Risk Update

Disqualification Debates — New York City Bond Battle, Pharma Patent Fight

New York City claims conflict of interest in request to disqualify Sidley Austin” —

  • “Last week’s intervention by the city of New York to disqualify a law firm from a qui tam case involving alleged price fixing of municipal bonds brings conflicts of interest to the forefront of already prolonged and complex litigation.”
  • “In a Nov. 16 filing in New York’s state supreme court, New York City and the New York City Transitional Finance Authority (TFA) requested to disqualify law firm Sidley Austin from representing Morgan Stanley in an ongoing case involving variable rate demand obligations (VRDOs).”
  • “The city’s motion stems from the fact that Sidley Austin and its predecessors, i.e. Sidley Austin Brown & Wood LLP and Brown & Wood LLP, had served as the city’s bond counsel for three decades: 1986 to 2016. The firm also served as counsel for the TFA for almost twenty years, i.e., 1997 to 2016. In that capacity, according to the filing, Sidley Austin ‘was instrumental’ in drafting and negotiating the bond remarketing agreements that are at issue in the current litigation.”
  • “Consequently, the city contends that the firm has an impermissible conflict of interest because the interests of Sidley’s current client, Morgan Stanley, are materially adverse to those of New York City and the TFA.”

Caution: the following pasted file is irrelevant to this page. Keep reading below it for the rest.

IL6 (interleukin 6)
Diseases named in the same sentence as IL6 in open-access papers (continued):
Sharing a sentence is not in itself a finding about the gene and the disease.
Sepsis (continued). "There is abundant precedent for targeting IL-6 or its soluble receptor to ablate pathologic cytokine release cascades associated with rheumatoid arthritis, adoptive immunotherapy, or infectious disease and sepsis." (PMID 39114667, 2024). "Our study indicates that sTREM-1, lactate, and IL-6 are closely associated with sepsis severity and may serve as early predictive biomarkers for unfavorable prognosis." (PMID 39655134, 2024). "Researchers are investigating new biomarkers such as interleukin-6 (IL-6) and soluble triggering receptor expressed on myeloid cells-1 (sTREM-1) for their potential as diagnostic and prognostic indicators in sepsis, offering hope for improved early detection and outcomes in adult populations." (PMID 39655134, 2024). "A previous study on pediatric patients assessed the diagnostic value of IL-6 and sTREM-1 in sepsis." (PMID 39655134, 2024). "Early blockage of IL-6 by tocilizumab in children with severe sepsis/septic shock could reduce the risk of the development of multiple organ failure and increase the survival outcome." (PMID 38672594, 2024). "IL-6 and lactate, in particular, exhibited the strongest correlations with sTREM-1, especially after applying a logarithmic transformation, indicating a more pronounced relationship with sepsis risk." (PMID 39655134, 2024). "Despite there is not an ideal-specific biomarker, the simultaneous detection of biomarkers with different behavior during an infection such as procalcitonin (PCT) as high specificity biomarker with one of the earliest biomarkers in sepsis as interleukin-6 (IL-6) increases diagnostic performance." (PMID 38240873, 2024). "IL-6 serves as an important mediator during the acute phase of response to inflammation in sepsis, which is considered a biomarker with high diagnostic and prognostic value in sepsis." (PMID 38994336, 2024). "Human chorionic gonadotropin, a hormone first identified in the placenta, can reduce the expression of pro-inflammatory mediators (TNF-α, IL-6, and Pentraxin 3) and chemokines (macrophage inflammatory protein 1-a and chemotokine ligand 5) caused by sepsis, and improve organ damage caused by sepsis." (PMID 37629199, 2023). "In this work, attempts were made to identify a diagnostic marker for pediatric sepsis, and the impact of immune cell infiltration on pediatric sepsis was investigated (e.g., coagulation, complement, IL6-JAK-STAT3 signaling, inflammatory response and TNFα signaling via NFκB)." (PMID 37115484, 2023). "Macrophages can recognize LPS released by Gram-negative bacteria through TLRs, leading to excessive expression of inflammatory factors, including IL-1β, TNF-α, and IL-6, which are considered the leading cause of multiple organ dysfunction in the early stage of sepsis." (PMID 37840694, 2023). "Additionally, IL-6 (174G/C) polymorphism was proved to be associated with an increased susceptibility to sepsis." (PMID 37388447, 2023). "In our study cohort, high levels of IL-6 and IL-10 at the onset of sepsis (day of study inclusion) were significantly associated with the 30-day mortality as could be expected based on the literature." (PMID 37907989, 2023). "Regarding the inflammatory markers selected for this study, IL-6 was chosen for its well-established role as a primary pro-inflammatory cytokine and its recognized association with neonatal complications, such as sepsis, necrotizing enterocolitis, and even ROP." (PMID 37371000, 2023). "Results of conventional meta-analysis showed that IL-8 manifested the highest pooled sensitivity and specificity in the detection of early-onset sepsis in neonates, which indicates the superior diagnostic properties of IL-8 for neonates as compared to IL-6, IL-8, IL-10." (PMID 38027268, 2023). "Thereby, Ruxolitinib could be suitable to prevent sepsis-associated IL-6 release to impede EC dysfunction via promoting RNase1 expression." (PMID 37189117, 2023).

• “The City of New York also believes that allowing Sidley Austin to continue its representation of Morgan Stanley means that the firm would be in a position to ‘use privileged and/or confidential information about the drafting, negotiation, and interpretation” of the agreements at issue.'”
  • “In its filing, the city claims that Sidley Austin did not seek its consent to represent Morgan Stanley. It also contends that Sidley Austin ‘failed to act promptly once the city brought this conflict to their attention.'”
    Said Sidley: “‘Sidley had no role in advising the city regarding the issue raised in the complaint and was not itself involved in any of those activities.’ Sidley Austin further argued in the letter that it has fully met its confidentiality obligations with respect to its representation of the city. The firm also notes that the attorneys who worked on bond matters for the city and for the transit authority are no longer with the firm.”
  • “The city sees the latter argument as insufficient in part because of an ABA rule, which says that a conflict stays with the firm, even if attorneys who worked on the conflicted matter(s) leave the firm.”

Novartis Wants Atty DQ’d From MS Drug Patent Row In Del.” —

  • “In a brief filed Nov. 22 in support of its disqualification motion, Novartis asserted that the court should bar Chidambaram S. Iyer of Sughrue Mion PLLC from representing plaintiff Shilpa Pharma Inc. because the company has identified him ‘as the only named Shilpa witness to several 2016 discussions with Novartis about licensing the patent’ at issue in the suit.”
  • “‘Mr. Iyer allegedly was the first to tell Novartis about the patent’s existence in a one-on-one discussion in February 2016; he then set up and attended a meeting with unnamed Shilpa representatives and Novartis to discuss a license in March 2016; and he then followed up with one or more one-on-one discussions with Novartis in April 2016,’ the brief said. ‘Ultimately, Novartis declined the license.'”
  • “Those discussions are central to Shilpa’s patent infringement case, with Shilpa relying ‘on the licensing discussions to claim willful and intentional direct and indirect infringement,’ Novartis said.”
  • “Under American Bar Association professional conduct guidelines, ‘[a] lawyer shall not act as advocate at a trial in which the lawyer is likely to be a necessary witness;’ thus, Iyer should be disqualified, the company said.”